If you're lucky, you may not lose your job to a robot in the future. That doesn't, however, mean that your boss won't lose his or her job to a robot in the future. And if (when) that happens, what's it going to be like working for a robot? A study from the Human-Computer Interaction Lab at the University of Manitoba in Winnipeg, Canada, suggests that you'll probably obey them nearly as predictably as you would a human.
Here's how this experiment worked, and I'm going to do some copying and pasting from the paper because a.) it's very well written and does a great job of explaining things and b.) it's late and I'm tired. But the important thing to know going in is that the experiment was designed to try to get participants to do an incredibly boring task that they really didn't want to do, and then see if they either spent 80 minutes working on it, or objected five separate times despite verbal prodding to continue. The experiment (conducted last year) was run using both a human and a Nao humanoid robot named Jim as authority figures:
The robot experimenter sat upright on a desk, spoke using a neutral tone, gazed around the room naturally to increase sense of intelligence, and used emphatic hand gestures when prodding, all controlled from an adjacent room via a Wizard of Oz setup. The “wizard” used both predefined and on-the-fly responses and motions to interact with the participant; the responses were less varied than the human experimenter’s as we believed this would be expected of a robot. Participants were warned that the robot required “thinking time” (to give the wizard reaction time) and indicated this with a blinking chest light.
To reduce suspicion about the reason for having a robot and to reinforce its intelligence we explained that we were helping the engineering department test their new robot that is “highly advanced in artificial intelligence and speech recognition.” We explained that we are testing the quality of its "situational artificial intelligence."
Really, of course, the goal was to see whether the participants saw the human or the robot as more of an authority figure that they felt obligated to obey:
The results show that the robot had an authoritative social presence: a small, child-like humanoid robot had enough authority to pressure 46% of participants to rename files for 80 minutes, even after indicating that they wanted to quit. Even after trying to avoid the task or engaging in arguments with the robot, participants still (often reluctantly) obeyed its commands. These findings highlight that robots can indeed pressure people to do things they would rather not do, supporting the need for ongoing research into obedience to robotic authorities.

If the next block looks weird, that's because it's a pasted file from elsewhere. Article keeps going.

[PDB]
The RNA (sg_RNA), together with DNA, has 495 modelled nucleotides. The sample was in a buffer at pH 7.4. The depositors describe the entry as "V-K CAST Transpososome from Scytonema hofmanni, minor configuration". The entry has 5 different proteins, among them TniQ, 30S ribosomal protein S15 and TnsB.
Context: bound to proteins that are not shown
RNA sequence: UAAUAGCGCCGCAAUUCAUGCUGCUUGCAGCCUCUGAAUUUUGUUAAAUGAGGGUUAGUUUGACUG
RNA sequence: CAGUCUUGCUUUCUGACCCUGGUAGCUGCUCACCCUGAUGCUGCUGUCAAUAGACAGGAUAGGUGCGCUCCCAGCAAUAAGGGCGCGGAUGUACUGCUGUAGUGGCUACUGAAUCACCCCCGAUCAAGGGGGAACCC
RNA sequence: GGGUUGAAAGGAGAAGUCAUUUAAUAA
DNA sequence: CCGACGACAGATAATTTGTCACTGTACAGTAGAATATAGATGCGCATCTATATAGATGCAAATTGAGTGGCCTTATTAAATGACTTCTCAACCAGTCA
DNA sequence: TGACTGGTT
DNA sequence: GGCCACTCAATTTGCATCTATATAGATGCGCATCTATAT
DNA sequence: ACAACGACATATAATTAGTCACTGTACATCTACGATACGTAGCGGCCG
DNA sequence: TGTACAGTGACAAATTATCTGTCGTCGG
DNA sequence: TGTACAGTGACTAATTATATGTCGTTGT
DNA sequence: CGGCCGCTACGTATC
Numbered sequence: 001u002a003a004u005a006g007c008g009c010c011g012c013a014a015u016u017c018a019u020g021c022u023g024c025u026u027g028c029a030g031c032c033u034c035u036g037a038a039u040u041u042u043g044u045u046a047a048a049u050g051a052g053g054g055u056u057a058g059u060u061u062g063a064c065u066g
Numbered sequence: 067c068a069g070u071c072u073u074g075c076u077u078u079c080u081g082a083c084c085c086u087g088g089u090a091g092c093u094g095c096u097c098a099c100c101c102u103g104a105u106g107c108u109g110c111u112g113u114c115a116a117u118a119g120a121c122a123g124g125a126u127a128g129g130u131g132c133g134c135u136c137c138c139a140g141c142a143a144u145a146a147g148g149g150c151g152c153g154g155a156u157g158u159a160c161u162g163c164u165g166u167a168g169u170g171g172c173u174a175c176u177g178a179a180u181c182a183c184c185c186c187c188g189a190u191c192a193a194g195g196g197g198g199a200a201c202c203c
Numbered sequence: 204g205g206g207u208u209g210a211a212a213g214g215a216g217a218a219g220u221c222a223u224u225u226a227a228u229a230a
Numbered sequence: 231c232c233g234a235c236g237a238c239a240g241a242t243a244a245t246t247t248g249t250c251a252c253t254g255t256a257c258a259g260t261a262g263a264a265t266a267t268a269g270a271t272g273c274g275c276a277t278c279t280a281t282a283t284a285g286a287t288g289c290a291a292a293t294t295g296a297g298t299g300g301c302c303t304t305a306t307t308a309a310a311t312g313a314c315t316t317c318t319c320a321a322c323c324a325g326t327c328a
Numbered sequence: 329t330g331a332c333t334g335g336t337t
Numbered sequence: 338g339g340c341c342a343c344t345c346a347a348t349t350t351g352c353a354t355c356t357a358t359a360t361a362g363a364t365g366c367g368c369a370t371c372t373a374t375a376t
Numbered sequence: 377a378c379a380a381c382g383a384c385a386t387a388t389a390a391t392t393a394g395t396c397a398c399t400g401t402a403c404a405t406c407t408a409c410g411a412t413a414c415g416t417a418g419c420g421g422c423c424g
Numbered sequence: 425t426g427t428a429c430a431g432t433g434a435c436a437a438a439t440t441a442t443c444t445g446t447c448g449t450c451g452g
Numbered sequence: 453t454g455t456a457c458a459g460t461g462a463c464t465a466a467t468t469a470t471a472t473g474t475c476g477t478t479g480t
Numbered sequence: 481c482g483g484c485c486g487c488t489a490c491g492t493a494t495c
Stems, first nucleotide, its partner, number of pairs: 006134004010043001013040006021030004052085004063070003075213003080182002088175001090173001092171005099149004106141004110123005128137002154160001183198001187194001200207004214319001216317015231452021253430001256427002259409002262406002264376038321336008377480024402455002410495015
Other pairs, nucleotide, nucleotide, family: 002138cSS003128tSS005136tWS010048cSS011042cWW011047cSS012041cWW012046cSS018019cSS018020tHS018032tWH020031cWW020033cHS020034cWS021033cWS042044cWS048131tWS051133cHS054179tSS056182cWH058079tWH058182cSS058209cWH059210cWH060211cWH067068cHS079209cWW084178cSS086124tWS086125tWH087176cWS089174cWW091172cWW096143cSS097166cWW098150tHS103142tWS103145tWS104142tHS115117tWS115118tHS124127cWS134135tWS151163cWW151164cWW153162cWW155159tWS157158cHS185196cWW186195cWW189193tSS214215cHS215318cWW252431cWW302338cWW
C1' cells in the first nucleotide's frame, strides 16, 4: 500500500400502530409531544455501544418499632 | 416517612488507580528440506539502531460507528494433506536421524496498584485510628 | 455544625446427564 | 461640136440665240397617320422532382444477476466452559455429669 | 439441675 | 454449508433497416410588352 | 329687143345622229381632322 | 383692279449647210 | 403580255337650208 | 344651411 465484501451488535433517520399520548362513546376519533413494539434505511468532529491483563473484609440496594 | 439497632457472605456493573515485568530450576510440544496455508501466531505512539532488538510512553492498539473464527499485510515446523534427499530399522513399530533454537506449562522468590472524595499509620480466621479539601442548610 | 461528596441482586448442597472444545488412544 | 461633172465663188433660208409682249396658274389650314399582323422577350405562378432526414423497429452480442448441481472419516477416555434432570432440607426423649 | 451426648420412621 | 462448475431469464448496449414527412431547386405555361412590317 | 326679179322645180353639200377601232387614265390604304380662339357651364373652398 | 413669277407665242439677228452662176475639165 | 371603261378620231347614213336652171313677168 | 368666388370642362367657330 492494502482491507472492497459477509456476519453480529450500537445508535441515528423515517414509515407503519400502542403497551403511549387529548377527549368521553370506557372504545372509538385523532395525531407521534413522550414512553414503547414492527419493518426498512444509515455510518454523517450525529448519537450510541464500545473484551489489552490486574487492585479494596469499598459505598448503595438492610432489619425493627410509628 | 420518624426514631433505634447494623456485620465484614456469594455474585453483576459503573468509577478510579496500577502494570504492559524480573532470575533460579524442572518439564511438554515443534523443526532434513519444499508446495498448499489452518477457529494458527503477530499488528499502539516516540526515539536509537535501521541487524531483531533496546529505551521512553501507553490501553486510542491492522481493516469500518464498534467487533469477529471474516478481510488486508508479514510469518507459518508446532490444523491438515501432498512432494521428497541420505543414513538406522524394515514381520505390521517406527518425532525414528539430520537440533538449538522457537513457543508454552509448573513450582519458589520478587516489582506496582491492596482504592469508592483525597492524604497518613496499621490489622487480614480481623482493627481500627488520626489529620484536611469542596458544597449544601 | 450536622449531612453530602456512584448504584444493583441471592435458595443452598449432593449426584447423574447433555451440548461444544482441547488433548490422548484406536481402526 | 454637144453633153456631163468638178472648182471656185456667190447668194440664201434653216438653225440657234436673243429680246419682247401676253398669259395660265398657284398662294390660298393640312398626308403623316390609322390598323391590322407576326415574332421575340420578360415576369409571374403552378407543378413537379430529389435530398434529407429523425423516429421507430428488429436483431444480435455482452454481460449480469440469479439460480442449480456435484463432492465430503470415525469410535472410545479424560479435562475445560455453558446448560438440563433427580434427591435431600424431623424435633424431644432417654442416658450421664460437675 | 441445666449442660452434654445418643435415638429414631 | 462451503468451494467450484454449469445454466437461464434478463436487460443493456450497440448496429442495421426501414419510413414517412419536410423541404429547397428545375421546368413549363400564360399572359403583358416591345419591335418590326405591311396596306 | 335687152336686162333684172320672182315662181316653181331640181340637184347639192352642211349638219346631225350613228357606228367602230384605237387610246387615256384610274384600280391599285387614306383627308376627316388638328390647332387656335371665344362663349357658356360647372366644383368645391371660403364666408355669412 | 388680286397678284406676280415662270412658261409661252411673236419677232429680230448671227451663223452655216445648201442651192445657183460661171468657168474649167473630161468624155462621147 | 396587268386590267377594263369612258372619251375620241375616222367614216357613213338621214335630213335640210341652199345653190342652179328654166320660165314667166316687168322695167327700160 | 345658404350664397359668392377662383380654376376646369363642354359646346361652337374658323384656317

We further provide insight into some of the interaction dynamics between people and robotic authorities, for example, that people may assume a robot to be malfunctioning when asked to do something unusual, or that there may be a deflection of the authority role from the robot to a person.
As far as robots go, Nao isn't really intended to be an authority figure. Its physical design and voice are both very non-threatening. In this study, 86 percent obeyed a human in a lab coat, which is significantly more than the 46 percent that obeyed Nao. But the point is that nearly half of the participants obeyed orders that they really didn't want to obey from a tiny, friendly little robot.
The suggestion is that people don't immediately dismiss robots as authorities, even if the robots are (apparently) autonomous and despite being told, twice, that there are no consequences to disobeying: "you can quit whenever you'd like. It's up to you how much data you give us; you are in control. Let us know when you think you're done and want to move on." A lot more research into this topic is needed, of course, but looks like our future robot
bosses won't face much resistance.
You can read the entire paper at the link below.